Note:- Box lock means the hammer is internal to the body of the gun and not on the outside.

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A0504

Image of WWII MAUSER C96 WITH STOCK AND LEATHER HOLSTER

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WWII MAUSER C96 WITH STOCK AND LEATHER HOLSTER

The C96 is a semi-automatic pistol that was manufactured from 1896 to 1936 in Germany. It was one of the first semi-automatic pistols to see widespread use. It was also manufactured in direct or modified form in Spain and China in the first half of the 20th Century.

The main characteristics that distinguish the C96 are the integral box magazine in front of the trigger, the long barrel, the wooden shoulder stock which can double as a holster or carrying case, and a grip shaped like the end of a broom's handle (which earned it the nickname "Broom handle" in the English-speaking world). The Mauser C96 can be considered one of the first personal defence weapons (PDWs), as its long barrel and powerful cartridge gave it superior range and better penetration capabilities than most other standard pistols. There were many variants of the C96, notably the so-called "Bolo" version with a shorter barrel and smaller grips (which was manufactured after German handgun manufacturers were required to conform to Versailles restrictions on pistol barrel length). The Bolo earned that name due to the fact that the Bolshevik government of the Soviet Union in 1920s placed large orders for that model. There were versions with detachable magazines varying in size from 6 to 40 rounds (instead of the integral magazine seen on most pre-1930s versions), and models such as the M712 Schnellfeuer ("rapid fire") machine pistol from 1932 that was capable of fully automatic fire. All versions were made to use detachable shoulder stocks that doubled as holsters. A small number of carbine models with wooden stocks, wooden fore grips and much longer barrels were also manufactured.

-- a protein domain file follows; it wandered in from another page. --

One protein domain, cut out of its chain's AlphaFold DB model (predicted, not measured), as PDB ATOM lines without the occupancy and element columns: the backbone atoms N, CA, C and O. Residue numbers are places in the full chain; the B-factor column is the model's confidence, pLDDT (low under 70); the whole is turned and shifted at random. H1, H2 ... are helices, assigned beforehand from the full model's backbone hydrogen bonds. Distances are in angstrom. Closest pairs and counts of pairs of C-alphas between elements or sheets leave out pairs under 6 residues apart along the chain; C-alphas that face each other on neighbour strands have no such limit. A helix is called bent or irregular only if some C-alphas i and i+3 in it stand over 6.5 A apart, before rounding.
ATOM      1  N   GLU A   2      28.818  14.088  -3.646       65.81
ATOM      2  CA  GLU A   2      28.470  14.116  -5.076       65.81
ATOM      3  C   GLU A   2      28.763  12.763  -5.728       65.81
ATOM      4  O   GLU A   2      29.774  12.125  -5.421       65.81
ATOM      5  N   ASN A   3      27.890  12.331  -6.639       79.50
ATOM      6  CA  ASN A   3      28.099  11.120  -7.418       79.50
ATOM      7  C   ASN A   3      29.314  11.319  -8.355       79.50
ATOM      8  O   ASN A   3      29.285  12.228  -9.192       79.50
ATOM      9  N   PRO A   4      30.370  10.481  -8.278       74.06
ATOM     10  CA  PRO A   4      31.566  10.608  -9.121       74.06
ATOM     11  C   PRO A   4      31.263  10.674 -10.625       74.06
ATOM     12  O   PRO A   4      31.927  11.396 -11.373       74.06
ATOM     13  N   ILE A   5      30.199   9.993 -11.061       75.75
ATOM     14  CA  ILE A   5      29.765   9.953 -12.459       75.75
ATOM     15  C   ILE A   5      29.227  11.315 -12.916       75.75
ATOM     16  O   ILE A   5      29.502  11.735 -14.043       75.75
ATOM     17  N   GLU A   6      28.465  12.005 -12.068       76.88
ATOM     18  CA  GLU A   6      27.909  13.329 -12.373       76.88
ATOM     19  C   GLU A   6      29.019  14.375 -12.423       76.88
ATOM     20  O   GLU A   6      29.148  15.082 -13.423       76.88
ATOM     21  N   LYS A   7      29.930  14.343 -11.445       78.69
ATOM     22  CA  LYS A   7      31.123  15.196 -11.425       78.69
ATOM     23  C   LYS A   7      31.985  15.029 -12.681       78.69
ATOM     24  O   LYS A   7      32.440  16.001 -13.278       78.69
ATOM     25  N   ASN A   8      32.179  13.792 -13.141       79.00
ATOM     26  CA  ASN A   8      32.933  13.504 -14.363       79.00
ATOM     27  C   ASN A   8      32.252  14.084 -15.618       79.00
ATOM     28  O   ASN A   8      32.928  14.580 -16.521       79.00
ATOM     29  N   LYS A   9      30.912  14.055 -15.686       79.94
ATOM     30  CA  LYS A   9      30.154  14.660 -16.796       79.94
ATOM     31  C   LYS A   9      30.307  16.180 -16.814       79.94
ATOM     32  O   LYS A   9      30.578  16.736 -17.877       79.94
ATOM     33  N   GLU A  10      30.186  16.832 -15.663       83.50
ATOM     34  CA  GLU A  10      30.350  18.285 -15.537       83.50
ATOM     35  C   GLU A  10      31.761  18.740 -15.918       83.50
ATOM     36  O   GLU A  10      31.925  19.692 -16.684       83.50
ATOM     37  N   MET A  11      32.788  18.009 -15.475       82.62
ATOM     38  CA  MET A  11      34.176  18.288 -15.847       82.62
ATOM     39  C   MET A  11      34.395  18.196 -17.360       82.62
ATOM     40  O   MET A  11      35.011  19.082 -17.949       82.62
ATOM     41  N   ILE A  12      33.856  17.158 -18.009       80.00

During World War I the Imperial German Army contracted with Mauser for 150,000 C96 pistols chambered for the 9 mm Parabellum. This variant was named the "Red 9" after a large number "9" burned and painted in red into the grip panels, to prevent the pistols' users from loading them with 7.63 mm ammunition by mistake. Of the 150,000 pistols commissioned, approximately 135,000 were delivered before the war ended. This was the only time in which the C96 was ever used officially by the German army. The Mauser C96 was sold commercially worldwide; Winston Churchill favoured it, and used one at the Battle of Omdurman and during the Second Boer War. The pistols saw service in various colonial wars, World War I, the Spanish Civil War, the Chaco War, and World War II, among other places.

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A0777

Image of WWII GERMAN MP 40 MACHINE GUN, 1942

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WWII GERMAN MP 40 MACHINE GUN, 1942

The MP40 is descended from its predecessor, the MP38. The MP36, a prototype made of machined steel, was developed independently by Erma's Berthold Geipel with funding from the German army. It took design elements from Heinrich Vollmer's VPM 1930 and EMP.
Vollmer then worked on Berthold Geipel's MP36 and in 1938 submitted a prototype to answer a request from the German Armament services for a new sub machine gun, which was adopted as MP38. The MP38 was a simplification of the MP36, as the MP40 was a further simplification of the MP38, with certain cost-saving alterations, notably in the use of more pressed rather than machined parts.

Other changes resulted from experiences with the several thousand MP38s in service since 1939, used during the invasion of Poland. The changes were incorporated into an intermediate version, the MP38/40, and then used in the initial MP40 production version. Just over 1 million would be made of all versions in the course of the war.